Knowing how fast your “burn rate” allows you to estimate how long your nest could last. You could reasonably expect to withdraw 4% of your savings in your first year of retirement, and increase this amount to factor in inflation and cost-of-living adjustments in subsequent years.
Though these rules aren’t perfect, it is a good estimate of one’s retirement readiness and ensures you don’t run out of retirement savings.
Below are the provisional living wage estimates in Kuala Lumpur, according to a Bank Negara Malaysia report:
This is a simplified amount, but you may adjust it higher or lower according to your retirement ambitions like travelling the world after you retire or pursuing an expensive hobby.
Set a goal when planning for retirement
What do you hope to save up for retirement? A good place to start is to think about what your life might look like in retirement. Take a pen and paper and write down your retirement goals.
Retirement planning is necessary to allow you to establish financial security while you’re still working so that you are financially comfortable once you retire.
Plus, people aren’t aware of the importance of having a solid retirement plan. According to a recent report, only 12% of Malaysians are on track for early retirement, with 55% of them unsure of how to achieve financial independence to retire early.
The survey found the most common strategy for early retirement among Malaysians is saving regularly (71%), followed by “doing financial planning” (63%) and “investing” (66%), indicating that Malaysians are still largely hands-on and are at least trying to learn more about it.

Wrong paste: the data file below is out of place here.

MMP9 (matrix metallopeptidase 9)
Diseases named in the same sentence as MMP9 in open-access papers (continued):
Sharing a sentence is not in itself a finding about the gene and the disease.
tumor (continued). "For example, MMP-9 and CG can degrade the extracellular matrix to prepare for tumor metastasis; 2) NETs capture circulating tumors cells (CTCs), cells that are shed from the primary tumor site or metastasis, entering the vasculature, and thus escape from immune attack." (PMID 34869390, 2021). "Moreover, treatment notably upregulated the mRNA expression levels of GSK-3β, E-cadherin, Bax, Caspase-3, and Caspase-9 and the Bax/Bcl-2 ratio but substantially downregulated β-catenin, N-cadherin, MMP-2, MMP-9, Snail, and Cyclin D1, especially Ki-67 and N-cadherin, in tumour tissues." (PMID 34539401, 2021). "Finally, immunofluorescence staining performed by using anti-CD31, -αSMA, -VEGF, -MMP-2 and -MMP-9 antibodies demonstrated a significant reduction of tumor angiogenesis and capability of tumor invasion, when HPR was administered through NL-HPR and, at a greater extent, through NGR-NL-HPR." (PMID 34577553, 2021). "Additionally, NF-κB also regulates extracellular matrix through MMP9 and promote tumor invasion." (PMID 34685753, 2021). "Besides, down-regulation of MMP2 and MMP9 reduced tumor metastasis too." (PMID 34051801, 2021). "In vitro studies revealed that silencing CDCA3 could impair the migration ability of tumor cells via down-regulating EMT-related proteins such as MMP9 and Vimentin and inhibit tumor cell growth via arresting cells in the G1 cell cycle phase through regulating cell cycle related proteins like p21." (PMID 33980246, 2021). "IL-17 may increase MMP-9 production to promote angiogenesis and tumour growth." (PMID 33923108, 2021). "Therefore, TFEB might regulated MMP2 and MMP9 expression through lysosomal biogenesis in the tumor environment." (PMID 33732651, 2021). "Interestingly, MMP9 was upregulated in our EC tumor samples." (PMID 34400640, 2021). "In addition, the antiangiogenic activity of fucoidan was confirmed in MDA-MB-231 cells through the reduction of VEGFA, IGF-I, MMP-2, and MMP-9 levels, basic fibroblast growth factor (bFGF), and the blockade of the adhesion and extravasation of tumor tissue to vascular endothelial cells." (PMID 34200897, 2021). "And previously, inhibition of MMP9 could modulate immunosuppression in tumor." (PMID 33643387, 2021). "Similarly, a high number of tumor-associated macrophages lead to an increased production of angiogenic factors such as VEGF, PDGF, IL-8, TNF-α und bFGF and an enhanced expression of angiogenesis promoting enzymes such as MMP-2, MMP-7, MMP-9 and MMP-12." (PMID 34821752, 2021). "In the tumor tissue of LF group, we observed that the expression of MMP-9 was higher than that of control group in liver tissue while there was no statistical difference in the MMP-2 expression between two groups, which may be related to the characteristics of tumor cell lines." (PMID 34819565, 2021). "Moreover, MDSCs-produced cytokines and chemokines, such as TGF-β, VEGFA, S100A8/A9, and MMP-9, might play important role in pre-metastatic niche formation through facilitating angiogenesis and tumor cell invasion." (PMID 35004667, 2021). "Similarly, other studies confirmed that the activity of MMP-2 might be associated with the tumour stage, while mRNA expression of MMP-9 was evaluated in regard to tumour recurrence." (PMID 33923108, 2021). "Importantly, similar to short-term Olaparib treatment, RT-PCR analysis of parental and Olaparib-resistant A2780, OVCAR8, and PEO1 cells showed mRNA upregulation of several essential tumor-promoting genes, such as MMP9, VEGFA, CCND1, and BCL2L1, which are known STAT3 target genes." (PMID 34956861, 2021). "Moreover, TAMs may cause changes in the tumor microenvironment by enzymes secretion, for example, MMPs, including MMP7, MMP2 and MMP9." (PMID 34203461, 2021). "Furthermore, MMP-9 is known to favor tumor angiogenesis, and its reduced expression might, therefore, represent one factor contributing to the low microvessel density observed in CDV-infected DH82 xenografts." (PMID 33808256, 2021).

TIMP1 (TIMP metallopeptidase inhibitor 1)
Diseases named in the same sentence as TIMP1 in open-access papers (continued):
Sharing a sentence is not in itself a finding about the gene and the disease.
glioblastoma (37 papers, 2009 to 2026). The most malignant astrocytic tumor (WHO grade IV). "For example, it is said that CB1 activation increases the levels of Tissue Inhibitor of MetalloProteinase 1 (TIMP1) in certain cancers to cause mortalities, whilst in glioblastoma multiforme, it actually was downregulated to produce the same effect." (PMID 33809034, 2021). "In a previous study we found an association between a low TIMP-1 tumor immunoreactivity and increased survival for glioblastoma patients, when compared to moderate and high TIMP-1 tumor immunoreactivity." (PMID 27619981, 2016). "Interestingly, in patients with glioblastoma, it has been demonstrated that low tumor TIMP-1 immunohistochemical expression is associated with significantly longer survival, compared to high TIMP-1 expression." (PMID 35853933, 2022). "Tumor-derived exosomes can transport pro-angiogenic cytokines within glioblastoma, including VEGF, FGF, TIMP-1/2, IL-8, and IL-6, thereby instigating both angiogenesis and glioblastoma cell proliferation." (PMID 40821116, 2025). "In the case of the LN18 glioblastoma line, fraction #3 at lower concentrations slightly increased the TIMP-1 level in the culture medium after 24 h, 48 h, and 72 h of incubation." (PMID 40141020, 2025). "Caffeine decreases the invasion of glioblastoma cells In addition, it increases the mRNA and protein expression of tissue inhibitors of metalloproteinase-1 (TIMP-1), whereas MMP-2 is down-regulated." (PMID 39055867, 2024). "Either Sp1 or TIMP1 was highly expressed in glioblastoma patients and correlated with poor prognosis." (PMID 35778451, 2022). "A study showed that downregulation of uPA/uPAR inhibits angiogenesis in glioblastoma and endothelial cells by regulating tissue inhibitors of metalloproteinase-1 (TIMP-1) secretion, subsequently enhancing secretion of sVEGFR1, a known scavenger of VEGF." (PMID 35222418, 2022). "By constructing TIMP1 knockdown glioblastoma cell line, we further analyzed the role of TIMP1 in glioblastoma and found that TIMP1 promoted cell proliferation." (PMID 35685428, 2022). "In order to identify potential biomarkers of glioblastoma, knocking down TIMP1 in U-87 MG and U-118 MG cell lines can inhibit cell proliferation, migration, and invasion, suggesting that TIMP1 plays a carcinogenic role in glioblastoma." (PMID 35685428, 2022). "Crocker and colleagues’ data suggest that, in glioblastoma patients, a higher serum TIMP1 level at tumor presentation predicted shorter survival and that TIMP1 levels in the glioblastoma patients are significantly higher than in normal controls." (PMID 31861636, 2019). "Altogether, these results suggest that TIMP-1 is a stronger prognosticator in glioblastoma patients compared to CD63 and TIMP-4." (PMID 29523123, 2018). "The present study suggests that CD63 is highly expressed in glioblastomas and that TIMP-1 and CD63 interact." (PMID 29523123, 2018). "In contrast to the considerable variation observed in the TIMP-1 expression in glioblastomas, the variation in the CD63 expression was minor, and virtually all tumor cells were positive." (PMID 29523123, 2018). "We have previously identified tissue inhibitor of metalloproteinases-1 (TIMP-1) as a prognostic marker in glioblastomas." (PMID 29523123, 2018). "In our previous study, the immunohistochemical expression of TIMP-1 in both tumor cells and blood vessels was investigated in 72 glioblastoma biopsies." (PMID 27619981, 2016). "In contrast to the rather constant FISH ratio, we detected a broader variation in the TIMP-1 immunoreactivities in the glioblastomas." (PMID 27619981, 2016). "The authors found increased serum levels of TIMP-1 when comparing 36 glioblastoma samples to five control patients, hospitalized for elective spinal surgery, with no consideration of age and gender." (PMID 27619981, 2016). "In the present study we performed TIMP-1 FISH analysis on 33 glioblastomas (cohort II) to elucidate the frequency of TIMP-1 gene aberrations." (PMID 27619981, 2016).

Factor in all the different costs
Next, consider how much everything will cost. Evidently, inflation is on the rise. According to RAM Ratings, Malaysia’s full-year inflation forecast for 2022 is 3.0%, taking into account subsidies and price ceilings for key price-controlled food items as well as stronger than expected cost passthrough to consumers so far this year. For context, the average inflation rate in the U.S. over the past century (1913-2013) was 3.22%.
To save yourself the trouble of tomorrow, expect higher prices in the decades ahead when running the numbers. These include factoring in day-to-day expenses, like housing costs, food and health care.
As much as you need to expect higher costs in both value and quantity, you can also expect that some expenses may no longer exist, such as a mortgage or childcare costs, which could result in a decrease in your overall expenses as you near retirement.
After that, add up all the income you might earn in your post-working years. This could be from a pension, retirement fund, investments, rental income, extra cash, business income and so on.
By matching up revenue and expenses, you’ll get a good idea of what you’ll need to set aside for every year of your retirement.
All things considered
There isn’t one set way of planning for retirement, especially because it evolves over time depending on circumstances.
But the gist is clear—to have a secure and comfortable retirement, you need to start planning early despite it being stressful and even sometimes—boring.
Next time, we’ll dive into the types of retirement funds and investments you could look into to raise the money to fund your future. Though saving money is great, you’ll need to invest it to enable it to grow.